The 32 ha Reserve is situated between 33 S latitude and 19 E longitude, on the University of the Western Cape campus, Bellville South and can be reached by following Voortrekker Road from Bellville and turning onto Modderdam Road, or by following the N2 National Road from Cape Town and traveling to Bellville (using the M12 ). Public transport is by train to Unibell station or by bus to the University. The Reserve is bounded by the Belhar/Unibell railway line to the south and Modderdam road to the north.

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Geology and topography

The Cape Flats is covered with a deep mantle of Recent and Tertiary sands which in the Reserve are calcareous in nature. A central area has NE-SW trending dunes to 64 m a.s.l. and which is part of a now fragmented dune system to the north, west and south. This area is surrounded by gently undulating flatland (55 to 57 m a.s.l.) while a vlei has been artificially created in the north-eastern section.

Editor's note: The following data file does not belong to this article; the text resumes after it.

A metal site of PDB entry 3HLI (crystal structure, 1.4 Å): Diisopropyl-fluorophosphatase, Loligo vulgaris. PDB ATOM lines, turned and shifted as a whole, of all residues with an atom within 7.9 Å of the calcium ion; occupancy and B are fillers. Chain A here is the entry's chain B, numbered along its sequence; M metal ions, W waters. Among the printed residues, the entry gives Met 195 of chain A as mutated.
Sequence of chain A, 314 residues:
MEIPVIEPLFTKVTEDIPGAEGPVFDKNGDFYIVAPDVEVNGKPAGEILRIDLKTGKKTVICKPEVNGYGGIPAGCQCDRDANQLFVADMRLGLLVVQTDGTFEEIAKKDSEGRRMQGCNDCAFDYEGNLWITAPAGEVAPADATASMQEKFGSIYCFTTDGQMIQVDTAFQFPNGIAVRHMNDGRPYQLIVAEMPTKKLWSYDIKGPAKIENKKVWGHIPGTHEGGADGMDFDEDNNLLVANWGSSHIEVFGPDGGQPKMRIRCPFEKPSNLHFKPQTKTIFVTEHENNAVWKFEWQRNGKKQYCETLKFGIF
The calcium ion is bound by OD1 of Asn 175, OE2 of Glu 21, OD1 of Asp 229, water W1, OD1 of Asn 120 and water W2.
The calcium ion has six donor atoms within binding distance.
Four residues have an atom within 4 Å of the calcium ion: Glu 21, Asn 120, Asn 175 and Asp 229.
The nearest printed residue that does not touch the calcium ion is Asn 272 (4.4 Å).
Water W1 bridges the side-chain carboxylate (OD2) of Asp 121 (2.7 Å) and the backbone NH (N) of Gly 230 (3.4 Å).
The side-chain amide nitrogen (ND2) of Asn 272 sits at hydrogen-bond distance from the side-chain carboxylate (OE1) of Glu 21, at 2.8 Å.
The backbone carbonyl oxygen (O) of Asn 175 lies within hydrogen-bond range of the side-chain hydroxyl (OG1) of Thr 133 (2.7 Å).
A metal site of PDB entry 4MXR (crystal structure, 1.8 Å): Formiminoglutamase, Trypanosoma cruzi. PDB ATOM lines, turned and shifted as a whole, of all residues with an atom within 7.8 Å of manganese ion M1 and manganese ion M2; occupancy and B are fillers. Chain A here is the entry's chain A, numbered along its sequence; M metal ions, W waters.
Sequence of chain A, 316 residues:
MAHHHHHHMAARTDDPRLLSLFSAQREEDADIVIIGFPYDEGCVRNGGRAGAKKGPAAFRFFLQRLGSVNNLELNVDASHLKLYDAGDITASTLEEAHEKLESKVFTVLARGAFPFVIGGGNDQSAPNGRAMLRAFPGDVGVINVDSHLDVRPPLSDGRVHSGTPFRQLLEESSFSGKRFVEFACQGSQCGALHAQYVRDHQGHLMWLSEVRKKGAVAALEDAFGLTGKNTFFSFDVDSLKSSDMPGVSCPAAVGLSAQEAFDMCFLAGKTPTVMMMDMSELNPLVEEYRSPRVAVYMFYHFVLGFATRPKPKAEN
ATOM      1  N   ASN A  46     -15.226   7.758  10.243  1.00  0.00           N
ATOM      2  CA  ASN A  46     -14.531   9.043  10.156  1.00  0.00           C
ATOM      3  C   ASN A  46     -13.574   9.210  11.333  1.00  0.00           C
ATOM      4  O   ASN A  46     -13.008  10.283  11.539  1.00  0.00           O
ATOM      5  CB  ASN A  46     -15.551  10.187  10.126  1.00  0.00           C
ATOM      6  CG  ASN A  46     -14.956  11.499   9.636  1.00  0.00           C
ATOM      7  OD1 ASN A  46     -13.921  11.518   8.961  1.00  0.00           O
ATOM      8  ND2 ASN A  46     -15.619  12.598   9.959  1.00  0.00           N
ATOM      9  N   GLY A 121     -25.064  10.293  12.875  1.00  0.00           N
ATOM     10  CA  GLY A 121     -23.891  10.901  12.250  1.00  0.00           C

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Climate patterns follow those of the western Cape winter rainfall region (warm, dry summers and cool, wet winters), with an average precipitation of 500 mm p.a. with 75-80% falling during the period April to September. The average rainfall for the period October to March is just below 100 mm. Mean temperatures are 26 C in January and February to 6 C in July. Frost is rare on the coastal flats but is encountered one or two days a year in the Reserve.

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The vegetation of Cape Flats Nature Reserve can be categorized as West Coast Strandveld and alkaline Coastal Fynbos. Strandveld is a broad-leaved, sclerophyllous scrub (2 - 3.5m high) restricted to the dune area, while Coastal Fynbos frequents dune depressions and slopes as well as large parts of the surrounding flatland. Coastal Fynbos also supports extensive pioneer grassland, indicative of previous disturbance. Reed beds as well as peripheral wet-loving shrubs and other forms dominate the vlei habitat.